History of EVP
One of the world's most respected scientists, Thomas Alva Edison
, believed that it would one day be possible to build a machine that would help humans communicate with the dead. He once said:
If our personality survives, then it is strictly logical or scientific to assume that it retains memory, intellect, other faculties, and knowledge that we acquire on this Earth. Therefore ... if we can evolve an instrument so delicate as to be affected by our personality as it survives in the next life, such an instrument, when made available, ought to record something.
Unfortunately, Edison did not live to see his invention take shape.
In 1949, Marcello Bacci of Italy began recording voices with an old tube radio. People would come to Bacci's home to talk with their departed relatives. A few years later, two Italian priests named Father Ernetti and Father Gemelli were trying to record a Gregorian chant on their magnetophone, but the machine kept breaking. Exasperated, Father Gemelli looked up and asked his father for help. To his surprise, his dead father's voice answered from the magnetophone, "Of course I shall help you. I'm always with you."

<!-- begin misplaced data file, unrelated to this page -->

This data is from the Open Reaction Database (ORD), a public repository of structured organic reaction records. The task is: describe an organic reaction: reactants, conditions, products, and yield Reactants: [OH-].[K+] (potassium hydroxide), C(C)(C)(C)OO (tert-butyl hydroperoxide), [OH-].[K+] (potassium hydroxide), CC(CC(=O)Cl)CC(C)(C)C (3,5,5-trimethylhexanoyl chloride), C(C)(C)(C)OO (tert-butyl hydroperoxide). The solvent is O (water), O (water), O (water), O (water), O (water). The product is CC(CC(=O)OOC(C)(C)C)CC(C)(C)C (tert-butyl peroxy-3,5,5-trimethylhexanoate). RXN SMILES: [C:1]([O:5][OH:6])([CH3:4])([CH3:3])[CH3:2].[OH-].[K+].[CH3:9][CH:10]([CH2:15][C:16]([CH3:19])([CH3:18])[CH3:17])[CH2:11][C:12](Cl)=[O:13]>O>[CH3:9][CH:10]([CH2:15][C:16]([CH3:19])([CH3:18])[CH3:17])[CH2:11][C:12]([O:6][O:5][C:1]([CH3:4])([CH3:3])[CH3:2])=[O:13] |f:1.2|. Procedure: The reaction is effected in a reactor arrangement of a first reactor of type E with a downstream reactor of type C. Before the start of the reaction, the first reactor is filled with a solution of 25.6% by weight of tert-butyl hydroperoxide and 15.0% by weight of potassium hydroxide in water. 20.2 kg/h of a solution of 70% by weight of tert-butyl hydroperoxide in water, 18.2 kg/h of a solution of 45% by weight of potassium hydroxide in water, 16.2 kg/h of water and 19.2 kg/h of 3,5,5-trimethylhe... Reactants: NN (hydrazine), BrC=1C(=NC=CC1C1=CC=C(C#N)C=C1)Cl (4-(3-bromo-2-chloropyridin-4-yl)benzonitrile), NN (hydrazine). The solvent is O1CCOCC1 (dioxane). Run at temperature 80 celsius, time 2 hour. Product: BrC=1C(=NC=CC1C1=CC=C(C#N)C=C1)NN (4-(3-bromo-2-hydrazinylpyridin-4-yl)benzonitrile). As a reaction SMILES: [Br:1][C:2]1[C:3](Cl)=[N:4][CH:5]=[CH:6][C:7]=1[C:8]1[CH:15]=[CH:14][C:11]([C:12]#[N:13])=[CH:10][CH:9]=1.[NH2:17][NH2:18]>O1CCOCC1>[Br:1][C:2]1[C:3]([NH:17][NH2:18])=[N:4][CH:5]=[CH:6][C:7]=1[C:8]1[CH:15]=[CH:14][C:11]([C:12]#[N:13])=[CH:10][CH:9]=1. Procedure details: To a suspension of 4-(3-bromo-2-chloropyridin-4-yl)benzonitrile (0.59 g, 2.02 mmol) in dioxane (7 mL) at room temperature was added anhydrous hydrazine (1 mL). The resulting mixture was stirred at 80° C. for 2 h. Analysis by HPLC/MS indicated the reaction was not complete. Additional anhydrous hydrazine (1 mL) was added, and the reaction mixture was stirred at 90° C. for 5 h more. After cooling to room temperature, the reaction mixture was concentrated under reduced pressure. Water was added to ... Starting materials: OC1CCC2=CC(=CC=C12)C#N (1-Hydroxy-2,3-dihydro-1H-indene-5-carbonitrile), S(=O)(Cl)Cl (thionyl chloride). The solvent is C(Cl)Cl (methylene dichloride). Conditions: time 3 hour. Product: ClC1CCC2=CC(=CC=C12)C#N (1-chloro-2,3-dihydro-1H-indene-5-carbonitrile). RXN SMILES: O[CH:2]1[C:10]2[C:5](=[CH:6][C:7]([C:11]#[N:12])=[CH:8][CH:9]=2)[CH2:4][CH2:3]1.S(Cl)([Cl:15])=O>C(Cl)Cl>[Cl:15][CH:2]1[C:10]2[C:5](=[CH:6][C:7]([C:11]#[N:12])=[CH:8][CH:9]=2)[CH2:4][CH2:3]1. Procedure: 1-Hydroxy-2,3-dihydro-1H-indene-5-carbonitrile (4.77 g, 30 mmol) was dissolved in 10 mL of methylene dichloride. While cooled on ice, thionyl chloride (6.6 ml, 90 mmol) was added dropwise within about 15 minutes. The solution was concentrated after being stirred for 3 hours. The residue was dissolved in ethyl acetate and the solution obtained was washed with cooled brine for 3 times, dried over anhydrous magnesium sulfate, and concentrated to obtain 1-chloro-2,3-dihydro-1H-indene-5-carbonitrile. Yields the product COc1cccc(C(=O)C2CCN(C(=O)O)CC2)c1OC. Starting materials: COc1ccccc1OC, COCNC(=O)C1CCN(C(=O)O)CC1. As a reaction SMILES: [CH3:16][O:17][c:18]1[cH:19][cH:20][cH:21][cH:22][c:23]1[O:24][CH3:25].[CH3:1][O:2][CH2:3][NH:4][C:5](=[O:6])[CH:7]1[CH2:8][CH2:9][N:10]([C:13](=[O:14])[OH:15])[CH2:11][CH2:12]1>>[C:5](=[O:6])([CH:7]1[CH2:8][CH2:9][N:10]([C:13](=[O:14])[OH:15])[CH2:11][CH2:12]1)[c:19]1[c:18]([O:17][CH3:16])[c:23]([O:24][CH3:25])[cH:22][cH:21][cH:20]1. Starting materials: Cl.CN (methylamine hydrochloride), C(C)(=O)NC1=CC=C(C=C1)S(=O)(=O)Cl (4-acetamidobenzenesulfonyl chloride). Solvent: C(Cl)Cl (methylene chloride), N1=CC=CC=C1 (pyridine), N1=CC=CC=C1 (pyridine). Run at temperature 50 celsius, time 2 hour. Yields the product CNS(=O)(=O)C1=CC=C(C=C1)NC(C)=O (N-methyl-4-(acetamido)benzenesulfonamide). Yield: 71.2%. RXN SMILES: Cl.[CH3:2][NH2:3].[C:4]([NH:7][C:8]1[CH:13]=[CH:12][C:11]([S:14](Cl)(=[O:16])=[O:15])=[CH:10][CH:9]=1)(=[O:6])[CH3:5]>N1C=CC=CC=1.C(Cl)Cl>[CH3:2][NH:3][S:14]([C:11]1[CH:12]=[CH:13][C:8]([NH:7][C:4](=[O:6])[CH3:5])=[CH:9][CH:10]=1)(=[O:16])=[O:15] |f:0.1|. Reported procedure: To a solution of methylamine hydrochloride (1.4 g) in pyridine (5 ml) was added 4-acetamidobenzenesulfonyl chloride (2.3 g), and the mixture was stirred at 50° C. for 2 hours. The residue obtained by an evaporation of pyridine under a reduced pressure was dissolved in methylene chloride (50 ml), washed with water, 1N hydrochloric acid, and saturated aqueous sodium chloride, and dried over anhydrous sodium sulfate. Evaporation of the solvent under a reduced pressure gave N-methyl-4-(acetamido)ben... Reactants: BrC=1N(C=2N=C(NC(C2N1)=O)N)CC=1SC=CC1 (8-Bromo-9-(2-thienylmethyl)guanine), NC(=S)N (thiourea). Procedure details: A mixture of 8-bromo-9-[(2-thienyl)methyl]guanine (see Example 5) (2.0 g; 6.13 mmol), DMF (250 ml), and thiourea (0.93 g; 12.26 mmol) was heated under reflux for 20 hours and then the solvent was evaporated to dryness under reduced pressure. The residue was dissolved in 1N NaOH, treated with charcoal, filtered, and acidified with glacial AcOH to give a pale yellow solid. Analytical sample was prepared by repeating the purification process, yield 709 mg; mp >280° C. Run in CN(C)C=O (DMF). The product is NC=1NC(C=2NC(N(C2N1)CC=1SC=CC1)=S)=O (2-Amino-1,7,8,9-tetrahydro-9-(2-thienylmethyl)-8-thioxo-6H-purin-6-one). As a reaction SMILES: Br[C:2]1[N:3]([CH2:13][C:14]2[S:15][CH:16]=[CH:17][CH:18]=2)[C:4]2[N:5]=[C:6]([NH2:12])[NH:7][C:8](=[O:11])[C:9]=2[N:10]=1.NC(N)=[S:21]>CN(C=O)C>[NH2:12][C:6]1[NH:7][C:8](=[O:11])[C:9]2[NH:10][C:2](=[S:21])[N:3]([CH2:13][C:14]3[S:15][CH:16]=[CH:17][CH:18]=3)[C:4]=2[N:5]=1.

One of the most well-known EVP researchers of the 20th century was a Swedish opera singer, painter and film producer named Friedrich Jurgenson. His interest in electronic voice phenomena was sparked one day in 1959, when he recorded the sounds of birds singing in a forest. When he played the tape back, he heard a female voice say, "Friedrich, you are being watched. Friedel, my little Friedel, can you hear me?" It was the voice of his dead mother. Jurgenson went on to record many other voices over the next four years, and he published two books: "Voices From the Universe" and "Radio Contact with the Dead."
Dr. Konstantin Raudive, a Latvian psychologist, heard of Jurgenson's experiments several years later. At first he was skeptical, but then he tried the technique himself and wound up recording many voices, including that of his deceased mother.
In the 1960s and 1970s, EVP became a legitimate, if controversial, arm of paranormal research. American researchers George and Jeanette Meek and psychic William O'Neil recorded hundreds of hours of EVP with radio oscillators. They claim to have worked closely with another scientist, Dr. George Jeffries Mueller. The only catch was that Mueller was deceased.